The chancellor’s reported comments came a day after her chief spokesman pleaded with citizens to take AstraZeneca’s Covid vaccine after scaremongering about the jab led people to reject it.
Steffen Seibert said on Monday that the British-made jab is ‘both safe and highly effective’ and will ‘save lives’ as he urged people to take it, just weeks after ministers wrongly claimed it doesn’t work in older people.
He spoke after it emerged Germans have been skipping vaccination appointments when they learned they would be given the AstraZeneca jab – hampering the country’s already-slow roll-out.
Meanwhile Health Minister Jens Spahn suggesting drafting in the army to give the shots to soldiers and police officers in an attempt to drive inoculation rates up.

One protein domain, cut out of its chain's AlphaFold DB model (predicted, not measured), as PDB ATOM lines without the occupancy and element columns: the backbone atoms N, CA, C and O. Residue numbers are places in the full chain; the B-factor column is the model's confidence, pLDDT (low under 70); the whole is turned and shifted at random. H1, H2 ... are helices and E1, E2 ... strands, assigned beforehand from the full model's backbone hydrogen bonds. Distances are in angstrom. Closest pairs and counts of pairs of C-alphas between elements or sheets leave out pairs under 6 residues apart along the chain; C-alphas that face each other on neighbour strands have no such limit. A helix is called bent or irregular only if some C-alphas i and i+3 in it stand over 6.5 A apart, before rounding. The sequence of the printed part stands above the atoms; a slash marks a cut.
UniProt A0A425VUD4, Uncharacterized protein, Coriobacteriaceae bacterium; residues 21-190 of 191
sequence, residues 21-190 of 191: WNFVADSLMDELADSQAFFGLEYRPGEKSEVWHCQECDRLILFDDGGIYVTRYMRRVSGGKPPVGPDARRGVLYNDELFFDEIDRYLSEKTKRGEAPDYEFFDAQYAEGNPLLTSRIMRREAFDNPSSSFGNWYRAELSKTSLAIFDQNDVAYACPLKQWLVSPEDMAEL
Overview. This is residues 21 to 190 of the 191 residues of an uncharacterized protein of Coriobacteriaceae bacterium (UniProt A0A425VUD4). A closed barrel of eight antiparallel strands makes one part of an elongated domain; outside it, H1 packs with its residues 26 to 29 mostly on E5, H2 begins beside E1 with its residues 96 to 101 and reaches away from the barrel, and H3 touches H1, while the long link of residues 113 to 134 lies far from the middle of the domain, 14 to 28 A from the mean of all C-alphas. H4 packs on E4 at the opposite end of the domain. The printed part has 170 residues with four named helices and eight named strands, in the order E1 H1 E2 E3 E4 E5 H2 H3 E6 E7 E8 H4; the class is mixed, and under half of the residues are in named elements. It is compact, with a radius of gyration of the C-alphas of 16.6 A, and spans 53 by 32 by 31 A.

The UK has stormed ahead of France and Germany in its mass vaccination drive, with Europe’s plans hampered by supply problems and scaremongering over foreign jabs
European leaders including in France and Germany previously suggested the AstraZeneca’s jab doesn’t work in older people, but new data (above) shows it provides strong protection across all age groups
Real-world data collected in Scottish patients suggested AstraZeneca’s jab may actually be more effective at preventing severe Covid than the German-made Pfizer jab
What Germany said about AstraZeneca’s vaccine – then and now
25 Jan: German newspaper anonymously quotes a minister who said vaccine ‘is only 8 per cent effective in the elderly’